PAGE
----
As some of you may remember, I am in the process of rewriting the IOF
subsystem. While working my way through the revisions, I discovered
something about the current IOF that significantly impacts
scalability. Since I know some people retain interest in that area, I
thought I would pass the observations along.
When an orted fork/exec's an application process, it automatically
wires up the IOF for that process. In the current system, that entails
sending a minimum of three messages to mpirun for each process, each
message in turn generating an "ack" message back to the orted. Thus,
during launch, the IOF is sending more than 6*nprocs messages across
Unfortunately, this is all done outside of our daemon collective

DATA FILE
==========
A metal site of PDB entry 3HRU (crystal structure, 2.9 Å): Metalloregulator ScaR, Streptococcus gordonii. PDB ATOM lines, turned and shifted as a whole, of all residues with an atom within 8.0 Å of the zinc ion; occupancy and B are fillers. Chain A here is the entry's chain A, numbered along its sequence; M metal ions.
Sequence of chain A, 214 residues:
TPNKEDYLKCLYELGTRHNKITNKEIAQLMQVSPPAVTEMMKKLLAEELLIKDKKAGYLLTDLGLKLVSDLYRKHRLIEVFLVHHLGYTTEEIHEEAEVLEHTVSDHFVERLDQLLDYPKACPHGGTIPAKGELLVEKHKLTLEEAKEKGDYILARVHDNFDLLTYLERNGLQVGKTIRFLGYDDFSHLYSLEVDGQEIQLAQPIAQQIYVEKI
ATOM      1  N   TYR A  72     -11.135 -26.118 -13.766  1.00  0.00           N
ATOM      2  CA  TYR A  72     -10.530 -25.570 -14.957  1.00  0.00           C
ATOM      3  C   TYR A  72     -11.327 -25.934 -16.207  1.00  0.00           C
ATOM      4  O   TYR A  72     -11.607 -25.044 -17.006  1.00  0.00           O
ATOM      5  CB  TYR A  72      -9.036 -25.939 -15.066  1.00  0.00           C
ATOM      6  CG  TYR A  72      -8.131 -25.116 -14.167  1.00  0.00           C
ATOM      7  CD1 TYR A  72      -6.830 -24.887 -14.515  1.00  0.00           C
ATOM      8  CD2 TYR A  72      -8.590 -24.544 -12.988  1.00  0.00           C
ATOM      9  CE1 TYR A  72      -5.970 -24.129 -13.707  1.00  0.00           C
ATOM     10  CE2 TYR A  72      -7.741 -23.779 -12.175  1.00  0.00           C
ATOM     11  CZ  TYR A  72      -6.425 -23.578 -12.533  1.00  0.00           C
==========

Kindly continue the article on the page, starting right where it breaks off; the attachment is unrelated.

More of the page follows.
system, so every message is handled independently on both ends. As you
can imagine, mpirun gets somewhat deluged for large jobs. With the
advent of the orte_routed framework, at least these messages don't
create new TCP connections - but they do force mpirun to deal with a
large number of inbound messages.
Lest someone think the original authors were "stupid", let me hasten
to point out that they wrote this system to a clear set of
requirements focused on creating a generic RTE - i.e., one not
tailored to OMPI's specific needs. Thus, the system was designed to
support capabilities we don't need, and couldn't take advantage of any
knowledge of the end-state OMPI was trying to achieve.
As an example of the impact, on RoadRunner, the current IOF results in
the transmission of over 72,000 messages between procs and mpirun
during startup of a petaflop application - just to wireup the IOF.
In the rewrite, I am taking advantage of knowing OMPI's desired final
configuration to eliminate -all- of these communications. Should
improve things considerably - hope to have it completed in a week or
two, though it won't come into the trunk until we release 1.3.